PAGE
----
Senior woman with her caregiver

Understanding How Dementia Affects Reasoning and Judgment

If your senior loved one has recently been diagnosed with Alzheimer’s, dementia or another form of memory loss, you’re likely to have many questions about their prognosis, especially as it relates to their capacity to make decisions. It’s commonly understood that dementia involves issues of memory loss, but how is thinking and reasoning affected by dementia? Is poor judgment a sign of dementia? Learn the answers to these questions and more below.

How Does Dementia Affect Judgment?

Unfortunately, for individuals living with Alzheimer’s disease or dementia, reasoning and judgment can be heavily impacted depending on the progression of the disease; in fact, sometimes poor judgment, a key characteristic of Alzheimer’s, can precede memory loss as an early symptom of the disease. Poor judgment is not simply defined as a bad decision made by an individual; it’s more complex than that. Poor judgment refers more to a consistent inability to make appropriate decisions – a pattern of questionable decisions, rather than a single poor decision. When considering indicators of impaired judgment and problem-solving abilities, it’s important to take into account major categories of poor judgment, examples of which include:

  • The inability to accurately recognize dangerous situations or determine the limits of safety for oneself or others.
  • The inability to properly and accurately monitor one’s personal finances.
  • The inability to maintain levels of proper hygiene or standards of appearance (i.e., dressing or clothing).
  • The inability to safely drive or transport oneself from one location to another.
  • Inappropriate social interactions, including being overtly flirtatious or uncharacteristically rude.

All of these are considered major indicators of impaired judgment and problem-solving abilities. But does having bad judgment mean a person is no longer capable of making a legal decision?

Can a person with dementia make legal decisions?

The answer to this question is complex. The ability to make decisions for oneself is called having capacity. A person with Alzheimer’s, dementia or another form of memory loss does not simply lose the capacity to make decisions upon receiving their diagnosis, nor does making a questionable decision here and there mean they are legally incapable of making decisions. Capacity is time and decision specific; at the start of an individual’s diagnosis, they might be perfectly capable of making sound decisions most of the time. However, as their dementia progresses, so too might their capacity. Likewise, it is possible for someone who does not presently have the capacity to make a decision to eventually gain the capacity to make a decision down the road, if their condition improves. Capacity is truly dependent upon the individual and the type of dementia with which they’ve been diagnosed.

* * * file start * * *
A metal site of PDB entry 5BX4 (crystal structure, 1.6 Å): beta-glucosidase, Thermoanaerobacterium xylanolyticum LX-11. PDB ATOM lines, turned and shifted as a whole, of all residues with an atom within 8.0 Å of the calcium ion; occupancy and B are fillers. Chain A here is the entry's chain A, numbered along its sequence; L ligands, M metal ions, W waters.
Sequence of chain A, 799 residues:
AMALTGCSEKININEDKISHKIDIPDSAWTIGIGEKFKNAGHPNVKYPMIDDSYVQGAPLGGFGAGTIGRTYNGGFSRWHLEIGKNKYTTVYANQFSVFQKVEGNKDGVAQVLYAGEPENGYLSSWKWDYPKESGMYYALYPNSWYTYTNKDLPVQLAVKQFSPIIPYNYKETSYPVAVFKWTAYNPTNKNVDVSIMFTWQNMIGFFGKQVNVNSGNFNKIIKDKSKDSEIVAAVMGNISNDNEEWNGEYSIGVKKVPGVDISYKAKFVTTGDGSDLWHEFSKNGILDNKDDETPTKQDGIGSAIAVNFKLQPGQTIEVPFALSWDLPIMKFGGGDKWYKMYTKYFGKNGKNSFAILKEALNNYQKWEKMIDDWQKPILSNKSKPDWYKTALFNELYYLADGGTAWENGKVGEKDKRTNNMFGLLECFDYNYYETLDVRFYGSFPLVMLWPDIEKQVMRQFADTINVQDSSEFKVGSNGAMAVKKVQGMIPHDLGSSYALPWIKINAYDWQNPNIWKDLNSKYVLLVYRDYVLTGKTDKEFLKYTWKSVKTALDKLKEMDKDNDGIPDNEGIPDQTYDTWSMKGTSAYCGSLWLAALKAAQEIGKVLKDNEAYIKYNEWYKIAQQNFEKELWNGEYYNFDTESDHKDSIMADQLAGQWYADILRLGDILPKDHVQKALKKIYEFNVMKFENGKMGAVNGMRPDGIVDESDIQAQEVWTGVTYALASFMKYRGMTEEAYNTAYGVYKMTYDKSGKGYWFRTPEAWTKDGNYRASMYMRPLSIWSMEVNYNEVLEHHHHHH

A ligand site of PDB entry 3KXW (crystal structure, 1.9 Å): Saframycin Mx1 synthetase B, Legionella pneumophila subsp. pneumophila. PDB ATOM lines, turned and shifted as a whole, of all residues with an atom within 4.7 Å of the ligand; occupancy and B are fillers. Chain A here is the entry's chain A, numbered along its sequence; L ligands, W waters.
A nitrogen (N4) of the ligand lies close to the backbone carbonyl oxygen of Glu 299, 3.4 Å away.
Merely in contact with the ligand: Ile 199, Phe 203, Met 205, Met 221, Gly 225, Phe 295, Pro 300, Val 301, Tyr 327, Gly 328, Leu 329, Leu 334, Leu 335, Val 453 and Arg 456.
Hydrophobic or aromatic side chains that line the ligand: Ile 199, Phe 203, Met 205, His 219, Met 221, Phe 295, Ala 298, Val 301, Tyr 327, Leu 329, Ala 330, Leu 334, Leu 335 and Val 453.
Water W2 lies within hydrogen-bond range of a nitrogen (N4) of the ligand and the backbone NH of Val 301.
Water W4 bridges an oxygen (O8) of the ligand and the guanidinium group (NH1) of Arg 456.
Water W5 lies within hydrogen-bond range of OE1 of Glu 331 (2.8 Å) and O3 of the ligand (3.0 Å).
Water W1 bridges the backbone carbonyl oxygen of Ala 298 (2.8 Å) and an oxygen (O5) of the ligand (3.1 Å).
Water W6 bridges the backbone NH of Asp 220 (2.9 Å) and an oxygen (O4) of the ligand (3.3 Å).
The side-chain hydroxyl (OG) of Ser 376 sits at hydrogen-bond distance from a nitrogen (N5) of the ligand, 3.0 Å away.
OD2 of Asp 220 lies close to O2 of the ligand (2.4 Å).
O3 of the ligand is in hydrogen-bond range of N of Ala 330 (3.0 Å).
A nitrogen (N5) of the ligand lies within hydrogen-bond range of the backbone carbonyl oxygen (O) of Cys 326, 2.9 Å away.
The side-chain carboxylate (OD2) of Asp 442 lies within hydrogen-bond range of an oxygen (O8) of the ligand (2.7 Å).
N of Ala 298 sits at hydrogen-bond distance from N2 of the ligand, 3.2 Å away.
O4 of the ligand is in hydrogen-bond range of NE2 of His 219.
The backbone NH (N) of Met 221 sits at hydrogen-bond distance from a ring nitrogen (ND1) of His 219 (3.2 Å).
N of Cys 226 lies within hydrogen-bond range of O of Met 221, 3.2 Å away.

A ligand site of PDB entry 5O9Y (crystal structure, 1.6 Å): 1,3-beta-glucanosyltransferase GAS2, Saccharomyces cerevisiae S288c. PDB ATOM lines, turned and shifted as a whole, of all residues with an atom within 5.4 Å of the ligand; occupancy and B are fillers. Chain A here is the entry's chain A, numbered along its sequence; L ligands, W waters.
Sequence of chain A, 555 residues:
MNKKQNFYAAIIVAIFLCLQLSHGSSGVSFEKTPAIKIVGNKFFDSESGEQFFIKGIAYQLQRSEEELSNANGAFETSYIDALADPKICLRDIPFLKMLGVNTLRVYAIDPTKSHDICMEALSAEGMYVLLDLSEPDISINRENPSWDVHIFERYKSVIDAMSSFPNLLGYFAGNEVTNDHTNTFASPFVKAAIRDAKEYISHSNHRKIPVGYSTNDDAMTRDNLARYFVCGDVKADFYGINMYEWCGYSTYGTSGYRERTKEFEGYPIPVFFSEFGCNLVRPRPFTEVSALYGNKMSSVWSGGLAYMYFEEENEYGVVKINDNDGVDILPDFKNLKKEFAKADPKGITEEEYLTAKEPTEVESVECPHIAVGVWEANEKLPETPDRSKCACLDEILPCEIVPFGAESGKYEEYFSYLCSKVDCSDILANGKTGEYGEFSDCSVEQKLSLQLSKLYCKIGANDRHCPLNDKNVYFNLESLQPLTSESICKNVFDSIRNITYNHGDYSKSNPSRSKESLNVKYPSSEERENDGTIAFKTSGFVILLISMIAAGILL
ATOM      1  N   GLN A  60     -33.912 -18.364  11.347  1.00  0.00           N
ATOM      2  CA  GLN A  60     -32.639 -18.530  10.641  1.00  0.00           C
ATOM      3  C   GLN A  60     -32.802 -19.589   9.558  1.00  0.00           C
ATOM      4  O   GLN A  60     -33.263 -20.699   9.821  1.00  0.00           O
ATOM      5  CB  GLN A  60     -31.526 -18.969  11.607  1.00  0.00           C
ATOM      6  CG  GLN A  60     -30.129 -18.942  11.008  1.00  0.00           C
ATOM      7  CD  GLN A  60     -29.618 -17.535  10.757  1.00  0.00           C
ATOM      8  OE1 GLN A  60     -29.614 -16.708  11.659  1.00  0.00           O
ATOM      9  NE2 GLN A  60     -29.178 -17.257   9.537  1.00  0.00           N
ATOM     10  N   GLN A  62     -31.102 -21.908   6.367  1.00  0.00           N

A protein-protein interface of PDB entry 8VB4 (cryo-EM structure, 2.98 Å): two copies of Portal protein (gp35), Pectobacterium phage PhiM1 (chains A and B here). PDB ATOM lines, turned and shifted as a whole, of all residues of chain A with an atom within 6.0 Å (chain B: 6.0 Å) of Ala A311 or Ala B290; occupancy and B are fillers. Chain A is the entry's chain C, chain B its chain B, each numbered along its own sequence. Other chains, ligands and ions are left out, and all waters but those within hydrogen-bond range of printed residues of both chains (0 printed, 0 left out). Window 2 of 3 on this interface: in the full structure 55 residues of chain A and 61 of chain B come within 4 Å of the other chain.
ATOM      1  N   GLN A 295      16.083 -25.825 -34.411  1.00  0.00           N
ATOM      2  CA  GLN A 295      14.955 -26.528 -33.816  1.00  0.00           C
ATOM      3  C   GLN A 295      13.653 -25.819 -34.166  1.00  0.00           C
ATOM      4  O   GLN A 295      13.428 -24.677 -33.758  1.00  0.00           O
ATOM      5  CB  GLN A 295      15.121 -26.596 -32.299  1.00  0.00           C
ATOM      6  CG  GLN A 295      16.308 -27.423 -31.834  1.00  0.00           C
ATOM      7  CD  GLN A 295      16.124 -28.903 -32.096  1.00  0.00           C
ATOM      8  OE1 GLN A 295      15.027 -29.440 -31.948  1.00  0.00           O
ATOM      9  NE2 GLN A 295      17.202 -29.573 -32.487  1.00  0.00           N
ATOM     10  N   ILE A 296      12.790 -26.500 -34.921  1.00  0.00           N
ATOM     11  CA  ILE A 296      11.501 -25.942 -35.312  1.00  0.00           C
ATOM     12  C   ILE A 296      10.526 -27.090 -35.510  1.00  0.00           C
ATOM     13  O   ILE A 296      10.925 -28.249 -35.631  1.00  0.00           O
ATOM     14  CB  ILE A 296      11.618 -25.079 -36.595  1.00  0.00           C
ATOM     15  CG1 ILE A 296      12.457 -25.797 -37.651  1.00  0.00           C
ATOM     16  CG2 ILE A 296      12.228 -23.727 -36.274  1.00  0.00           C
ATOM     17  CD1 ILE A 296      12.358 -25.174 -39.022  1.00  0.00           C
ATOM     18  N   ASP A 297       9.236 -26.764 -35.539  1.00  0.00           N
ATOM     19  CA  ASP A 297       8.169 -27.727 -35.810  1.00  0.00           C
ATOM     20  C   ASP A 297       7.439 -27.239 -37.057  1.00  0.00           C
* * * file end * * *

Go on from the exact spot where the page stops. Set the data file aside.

Legally, an individual is deemed to have capacity if they can understand their present situation, the decision they are needing to make, and the consequences of their choice when making the decision. They also must be able to explain and express their reasoning behind their choice in the decision-making process without relying on information or reasoning that would strike most sound individuals as bizarre or outlandish. Even if an individual has named a spouse, family member or another person as their power of attorney, they are still able to make legal decisions if they are shown to have legal capacity as previously defined. However, it’s important to note that each state determines its own legal standards for capacity, and these requirements can vary based on type of capacity in question.

The Hillsboro Difference

If your loved one is experiencing early warning signs of dementia, including issues of poor judgment, contact our team at Hillsboro Rehabilitation and Health Care Center to see how we can help. Not only does our Hillsboro, Illinois, community offer rehabilitative services, post-surgical recovery and wound care, but we also offer Courtyard Memory Care for your loved ones with Alzheimer’s, dementia and other forms of memory loss. It’s our mission to treat your loved ones with the utmost respect, patience and kindness while offering a sense of purpose and pleasure.

Our licensed, experienced staff will get to know your loved one on a personal level, establishing a friendly relationship with them and making sure to stay in close contact with your family so you are kept up to date regarding their treatment. Our safe and home-like environment allows you to enjoy peace of mind with the knowledge that your loved one is spending each day in a secure, comfortable community filled with enriching activities and a caring staff.

Reach out today to learn what a memory care community like Hillsboro can offer. Call us at 217-532-6191. We look forward to answering your questions!